Being asked to participate on the CSP National Medical Advisory Committee in 1987 speaks to Dr. Swangard’s reputation and knowledge in the field. This position allowed him to influence and shape the policies and practices of the CSP. Doc’s proposals and documentation had a direct impact on the patrol and in 1988 his vision for an oxygen protocol was approved. In 2001, Doc’s proposal for an oropharyngeal airway (OPA) protocol was accepted, and in 2002 another proposal for an Automated External Defibrillator (AED) protocol was approved. These initiatives demonstrate Doc’s commitment to improving the medical practices and emergency response capabilities of the CSP and a prolonged lifelong involvement with the organization.
Doc’s unwavering determination and perseverance allowed GVZ to acquire a gaming licence in British Columbia. Two of our zone’s most important purchases to help better support the growing membership were both alpine rescue centres. One was established at Hemlock Valley and the other at Manning Park. Also, recognizing the need for continuous training, a training and coordination centre (TCC) was acquired. The TCC provides a classroom and meeting room for educational purposes, as well as secure storage for all the equipment required to attend to the public while carrying out our duties.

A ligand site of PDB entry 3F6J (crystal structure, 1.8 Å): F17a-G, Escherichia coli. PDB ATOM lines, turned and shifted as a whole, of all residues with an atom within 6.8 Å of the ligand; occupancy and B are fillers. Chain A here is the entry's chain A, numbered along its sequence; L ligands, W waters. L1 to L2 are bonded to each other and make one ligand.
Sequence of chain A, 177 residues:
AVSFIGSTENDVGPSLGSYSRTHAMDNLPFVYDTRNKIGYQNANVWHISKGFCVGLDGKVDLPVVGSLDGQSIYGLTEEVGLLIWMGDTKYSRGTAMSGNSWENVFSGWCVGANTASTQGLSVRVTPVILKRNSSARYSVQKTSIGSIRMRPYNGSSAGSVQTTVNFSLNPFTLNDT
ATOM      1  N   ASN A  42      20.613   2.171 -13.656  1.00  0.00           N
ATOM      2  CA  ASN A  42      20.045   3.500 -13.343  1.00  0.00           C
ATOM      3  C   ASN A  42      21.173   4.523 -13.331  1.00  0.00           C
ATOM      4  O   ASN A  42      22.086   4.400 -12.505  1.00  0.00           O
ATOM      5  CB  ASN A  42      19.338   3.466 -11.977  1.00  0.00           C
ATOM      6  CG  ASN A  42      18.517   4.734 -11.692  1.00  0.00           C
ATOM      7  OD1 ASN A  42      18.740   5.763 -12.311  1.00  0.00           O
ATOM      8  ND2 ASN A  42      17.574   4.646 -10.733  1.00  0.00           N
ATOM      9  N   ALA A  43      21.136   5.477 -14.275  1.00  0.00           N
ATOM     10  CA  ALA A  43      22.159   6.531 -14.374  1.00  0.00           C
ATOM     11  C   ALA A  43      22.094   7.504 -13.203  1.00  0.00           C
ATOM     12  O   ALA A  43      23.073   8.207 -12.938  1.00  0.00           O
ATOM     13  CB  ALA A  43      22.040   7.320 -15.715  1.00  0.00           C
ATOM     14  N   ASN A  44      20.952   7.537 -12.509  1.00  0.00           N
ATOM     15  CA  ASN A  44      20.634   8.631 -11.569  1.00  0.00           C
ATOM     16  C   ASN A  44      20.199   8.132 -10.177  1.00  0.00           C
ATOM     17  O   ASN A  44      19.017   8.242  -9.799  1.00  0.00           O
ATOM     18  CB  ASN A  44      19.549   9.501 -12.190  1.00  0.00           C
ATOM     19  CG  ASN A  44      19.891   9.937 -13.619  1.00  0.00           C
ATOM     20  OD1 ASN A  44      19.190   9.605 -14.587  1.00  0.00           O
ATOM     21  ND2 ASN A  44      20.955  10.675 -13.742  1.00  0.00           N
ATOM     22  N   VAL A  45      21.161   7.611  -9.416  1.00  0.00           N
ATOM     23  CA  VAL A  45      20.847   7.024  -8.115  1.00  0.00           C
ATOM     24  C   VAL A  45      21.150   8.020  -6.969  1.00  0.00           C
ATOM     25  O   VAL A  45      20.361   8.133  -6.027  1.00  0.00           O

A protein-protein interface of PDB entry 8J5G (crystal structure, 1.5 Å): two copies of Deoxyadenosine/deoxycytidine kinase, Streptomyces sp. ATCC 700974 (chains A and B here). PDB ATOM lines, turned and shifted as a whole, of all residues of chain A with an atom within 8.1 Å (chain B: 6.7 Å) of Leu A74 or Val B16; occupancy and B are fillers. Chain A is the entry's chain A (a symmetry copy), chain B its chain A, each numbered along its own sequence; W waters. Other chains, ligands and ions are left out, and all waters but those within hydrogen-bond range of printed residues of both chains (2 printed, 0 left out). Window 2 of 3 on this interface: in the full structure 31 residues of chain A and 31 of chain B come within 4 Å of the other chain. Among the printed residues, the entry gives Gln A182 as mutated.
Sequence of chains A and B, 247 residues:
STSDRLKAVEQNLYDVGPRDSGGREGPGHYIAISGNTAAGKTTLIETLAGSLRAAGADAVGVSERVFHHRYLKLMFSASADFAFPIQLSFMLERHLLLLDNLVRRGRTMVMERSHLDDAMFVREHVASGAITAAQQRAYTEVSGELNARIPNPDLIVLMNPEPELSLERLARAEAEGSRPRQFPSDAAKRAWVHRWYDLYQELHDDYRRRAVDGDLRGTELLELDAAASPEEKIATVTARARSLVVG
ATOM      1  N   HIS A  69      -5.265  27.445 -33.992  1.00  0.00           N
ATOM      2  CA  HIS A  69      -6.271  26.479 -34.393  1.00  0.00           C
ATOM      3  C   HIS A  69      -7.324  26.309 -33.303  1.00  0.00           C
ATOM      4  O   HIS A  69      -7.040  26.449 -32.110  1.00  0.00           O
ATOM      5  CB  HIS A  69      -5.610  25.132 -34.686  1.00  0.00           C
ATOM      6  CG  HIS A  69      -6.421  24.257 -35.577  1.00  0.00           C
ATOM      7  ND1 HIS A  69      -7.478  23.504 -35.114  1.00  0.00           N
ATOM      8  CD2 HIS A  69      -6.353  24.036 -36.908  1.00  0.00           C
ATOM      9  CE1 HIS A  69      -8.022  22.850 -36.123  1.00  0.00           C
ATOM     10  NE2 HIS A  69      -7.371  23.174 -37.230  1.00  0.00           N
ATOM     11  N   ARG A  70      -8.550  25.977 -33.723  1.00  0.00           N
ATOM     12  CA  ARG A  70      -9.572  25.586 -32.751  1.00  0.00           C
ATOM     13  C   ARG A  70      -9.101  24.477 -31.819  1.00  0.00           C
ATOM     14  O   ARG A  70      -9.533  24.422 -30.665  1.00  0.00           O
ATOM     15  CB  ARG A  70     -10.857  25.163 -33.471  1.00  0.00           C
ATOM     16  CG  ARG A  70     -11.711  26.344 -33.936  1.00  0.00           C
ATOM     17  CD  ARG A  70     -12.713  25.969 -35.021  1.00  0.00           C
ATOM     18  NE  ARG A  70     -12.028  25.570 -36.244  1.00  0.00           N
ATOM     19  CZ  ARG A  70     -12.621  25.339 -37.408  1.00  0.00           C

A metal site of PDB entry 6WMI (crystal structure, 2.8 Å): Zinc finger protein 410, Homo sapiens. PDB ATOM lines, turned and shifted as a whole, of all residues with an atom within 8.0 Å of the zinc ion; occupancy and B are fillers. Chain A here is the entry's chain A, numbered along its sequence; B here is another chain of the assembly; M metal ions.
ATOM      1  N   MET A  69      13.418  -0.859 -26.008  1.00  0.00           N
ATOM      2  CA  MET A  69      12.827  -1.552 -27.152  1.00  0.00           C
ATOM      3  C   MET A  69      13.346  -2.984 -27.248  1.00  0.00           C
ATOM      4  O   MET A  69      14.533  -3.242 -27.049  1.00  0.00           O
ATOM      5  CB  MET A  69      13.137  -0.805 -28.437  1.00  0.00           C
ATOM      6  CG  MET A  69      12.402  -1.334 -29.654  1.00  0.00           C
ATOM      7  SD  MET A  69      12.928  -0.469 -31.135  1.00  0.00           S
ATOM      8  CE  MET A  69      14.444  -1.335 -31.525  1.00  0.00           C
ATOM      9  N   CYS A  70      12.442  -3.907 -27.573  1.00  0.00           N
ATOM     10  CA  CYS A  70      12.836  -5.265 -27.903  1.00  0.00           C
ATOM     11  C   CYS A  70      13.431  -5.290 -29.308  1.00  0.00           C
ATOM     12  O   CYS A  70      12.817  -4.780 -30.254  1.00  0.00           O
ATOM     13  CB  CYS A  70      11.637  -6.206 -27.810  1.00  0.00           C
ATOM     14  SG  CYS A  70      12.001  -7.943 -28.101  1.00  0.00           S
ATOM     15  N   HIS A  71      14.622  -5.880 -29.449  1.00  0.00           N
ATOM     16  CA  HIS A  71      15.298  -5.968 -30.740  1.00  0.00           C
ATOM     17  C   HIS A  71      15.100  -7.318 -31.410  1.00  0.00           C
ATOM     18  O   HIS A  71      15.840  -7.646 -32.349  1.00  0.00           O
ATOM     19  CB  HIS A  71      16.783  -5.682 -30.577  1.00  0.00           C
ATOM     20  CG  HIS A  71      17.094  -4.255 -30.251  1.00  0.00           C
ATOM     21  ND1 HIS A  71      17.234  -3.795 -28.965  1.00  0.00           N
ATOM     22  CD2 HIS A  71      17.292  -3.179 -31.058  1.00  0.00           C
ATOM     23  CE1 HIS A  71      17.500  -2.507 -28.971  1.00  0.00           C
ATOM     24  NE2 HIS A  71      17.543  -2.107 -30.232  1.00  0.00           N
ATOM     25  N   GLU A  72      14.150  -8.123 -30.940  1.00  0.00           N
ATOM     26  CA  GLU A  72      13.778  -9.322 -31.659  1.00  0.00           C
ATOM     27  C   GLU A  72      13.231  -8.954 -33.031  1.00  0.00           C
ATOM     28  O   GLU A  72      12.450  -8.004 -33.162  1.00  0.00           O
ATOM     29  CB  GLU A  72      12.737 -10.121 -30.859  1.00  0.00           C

In 1991, Doc initiated another key component of GVZ. An elected board was established to oversee the actions of the GVZ executive and concentrate on the zone’s strategic direction. Doc served for many years as the first chairperson of the board. As part of this function and to acquire a gaming licence in B.C., Doc wrote the GVZ constitution and bylaws along with setting GVZ up as a not-for-profit society in B.C. the same year.
When it came to the mountains, Doc’s passion for the CSP was ignited long before he formed GVZ. His love for the outdoors and his dedication to safety led him to write his PhD thesis on hypothermia. He managed to obtain a research grant from Volkswagen in Germany, which was matched by Canada’s National Research Council. This was then used for additional hypothermia research and subsequently incorporated into developing the fitness criteria for the Canada Parks guides. In 1993 he wrote the section of the CSP manual dealing with heat and cold injuries still in use today.
In 1993 Michael developed a ski helmet safety program primarily directed at children. He organized a co-sponsorship from the BC Medical Association (now Doctors of BC). The BCMA fully funded this flier and poster program for more than four years thanks to Doc. To further professionalize the CSP environment, Doc co-wrote the GVZ harassment and discrimination policy in 1997. This was adopted in a GVZ general meeting and was approved and used as a template for volunteer agencies by the B.C. Crown Counsel.